I love Michael Eric Dyson, but his analysis of Kendrick versus Drake is way off

OPINION: Michael Eric Dyson went on "The Breakfast Club" and said some things comparing Drake to Tupac that just don't sit right with my spirit.

(L-R) Drake (Photo by Amy Sussman/Getty Images); Kendrick Lamar (Photo by Christopher Polk/Getty Images)

Editor’s note: The following article is an op-ed, and the views expressed are the author’s own. Read more opinions on theGrio.

I love Michael Eric Dyson like an uncle. He’s been a real friend for many years, but when he goes on “The Breakfast Club” and says blasphemous stuff about hip-hop, I gotta pull out my sword and go to work. I just texted him and told him what I was about to do here. He gets it. In academia, they show each other respect by attacking each other’s ideas. So this should be what he’s used to.

Dyson has thought and written a lot about hip-hop — he’s done books on Tupac and Jay-Z — and he genuinely loves the culture. But we all make mental mistakes sometimes, even when we’re one of the great public intellectuals of our time. 

Dyson went on “The Breakfast Club” and said, “I think Kendrick Lamar, in many ways, is Pac as he was.” Fine. OK. “Drake and J Cole is Pac as he could’ve been.” I just vomited in my mouth. “And that’s the clash.” What the what?

First off, funk your girl and the clique you claim. I’m just playing with the first part — I love Dyson’s wife Marcia; she’s a truly wonderful person — but I had to actually invoke Pac and the spirit of battling to get into Dyson’s so-called analysis here. Dyson goes on to say Pac was one of the great intellectuals in the history of hip-hop — that’s true — and a more mature (i.e., older) Pac would say, “You ain’t got to kill everybody.” Huh? 

Dyson still thinks the battle springs from “First Person Shooter” and Cole saying there’s a big three as if this is all about Kendrick’s misplaced bravado. As if Kendrick’s main message is “How dare you say there’s a big three, I’m the sole great here!” I think we get a clue what’s really going on here when we look at “Euphoria,” where Kendrick says, “This ain’t been about critics, not about gimmicks, not about who’s the greatest. It’s always been about love and hate now let me tell you I’m the biggest hater …” He’s saying I hate Drake. This isn’t about who’s a better MC, this isn’t about the big three line. It’s that I hate Drake.

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This was never about “First Person Shooter.” Kendrick and Drake have been talking about each other in subliminals for over a decade. This battle been brewing. It stemmed from Kendrick’s longstanding disgust with who Drake is. Dot’s sense of hip-hop purity clearly clashes with Drizzy’s commercial rap cuteness. This is a sort of righteous war for the soul of hip-hop that Kendrick has wanted for a while.

But more than that, as I’ve discussed, Pac is a central character in this beef so to say his legacy is somehow shared by both Kendrick and Drake is a bizarre bothsidesism that makes my skin crawl. Kendrick is absolutely the heir to Pac’s legacy as a California-loving, revolutionary-spewing hyperauthentic MC. Drake, on the other hand, is nowhere near what Pac would’ve evolved into unless you see old Pac turning into old Elvis — fat and bedazzled and selling out his legacy in Vegas. My God, to say Pac would have become like Drake in any way is a fingernails-on-the-chalkboard sort of idea. Drake is the opposite of everything Pac was about.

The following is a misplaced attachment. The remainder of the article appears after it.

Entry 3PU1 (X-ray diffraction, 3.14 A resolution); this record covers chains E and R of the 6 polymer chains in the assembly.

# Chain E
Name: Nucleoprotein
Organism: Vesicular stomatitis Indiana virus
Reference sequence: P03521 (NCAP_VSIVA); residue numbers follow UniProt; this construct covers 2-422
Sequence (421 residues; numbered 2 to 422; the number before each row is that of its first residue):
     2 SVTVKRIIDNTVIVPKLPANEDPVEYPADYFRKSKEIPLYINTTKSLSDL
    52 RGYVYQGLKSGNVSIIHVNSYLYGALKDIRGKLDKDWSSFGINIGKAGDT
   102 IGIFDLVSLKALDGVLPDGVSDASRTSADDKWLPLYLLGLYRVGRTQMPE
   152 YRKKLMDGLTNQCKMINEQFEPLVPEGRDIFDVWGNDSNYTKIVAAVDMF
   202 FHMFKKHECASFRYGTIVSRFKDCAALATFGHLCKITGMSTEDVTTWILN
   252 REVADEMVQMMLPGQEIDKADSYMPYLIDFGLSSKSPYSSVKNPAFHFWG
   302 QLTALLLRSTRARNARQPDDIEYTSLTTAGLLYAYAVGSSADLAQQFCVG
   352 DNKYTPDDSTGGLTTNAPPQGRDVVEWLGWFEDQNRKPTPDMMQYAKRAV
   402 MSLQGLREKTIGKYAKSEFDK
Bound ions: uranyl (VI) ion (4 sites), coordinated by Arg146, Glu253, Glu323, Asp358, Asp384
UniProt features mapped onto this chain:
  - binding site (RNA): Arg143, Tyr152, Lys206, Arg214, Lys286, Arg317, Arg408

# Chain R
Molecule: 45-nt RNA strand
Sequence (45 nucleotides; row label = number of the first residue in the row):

Pac was about Black liberation. His music was quite often political. He was an intellectual. He was commercially successful in spite of himself — he would’ve hated Drake and the whole idea of a pop rapper who’s focused on parties and women. The crux of the battle was that Kendrick is the heir to Pac’s throne while Drake is so pathetic at comprehending the nuances of African-American culture that he thought that using Tupac AI would be funny or clever. It was neither. Kendrick emerged in all of this as the defender of Pac and, with that, the defender of the soul of hip-hop. He’s the one saying, hey, you own Pac’s ring, that’s gross, I’ll pay any price to stop that and keep Pac from turning in his grave. Kendrick was saying while you have enough money to buy the culture, only I have enough harmony with the culture to create a Tupac-ish song. “Not Like Us” is a hyphy-inspired beat, it’s an Oakland-sounding record. Kendrick finished Drake off with a nod to Tupac’s adopted hometown. That’s how deeply in harmony he is with Pac and his legacy.

My God, if Pac had grown into his 50s and become like Drake, I would have to agree with Questlove that hip-hop is dead. But I do not agree with Quest that hip-hop is not dead. I need my man Professor Dyson to come back with some new ideas because the ideas you spat on “The Breakfast Club” were like the intellectual version of “The Heart Part 6” — something that I hope never to hear again.

Touré, theGrio.com

Touré is a host and Creative Director at theGrio. He is the host of Masters of the Game on theGrioTV. He is also the host and creator of the docuseries podcast “Being Black: The ’80s” and the animated show “Star Stories with Toure” which you can find at TheGrio.com/starstories. He is also the host of the podcast “Toure Show” and the podcast docuseries “Who Was Prince?” He is the author of eight books including the Prince biography Nothing Compares 2 U and the ebook The Ivy League Counterfeiter.

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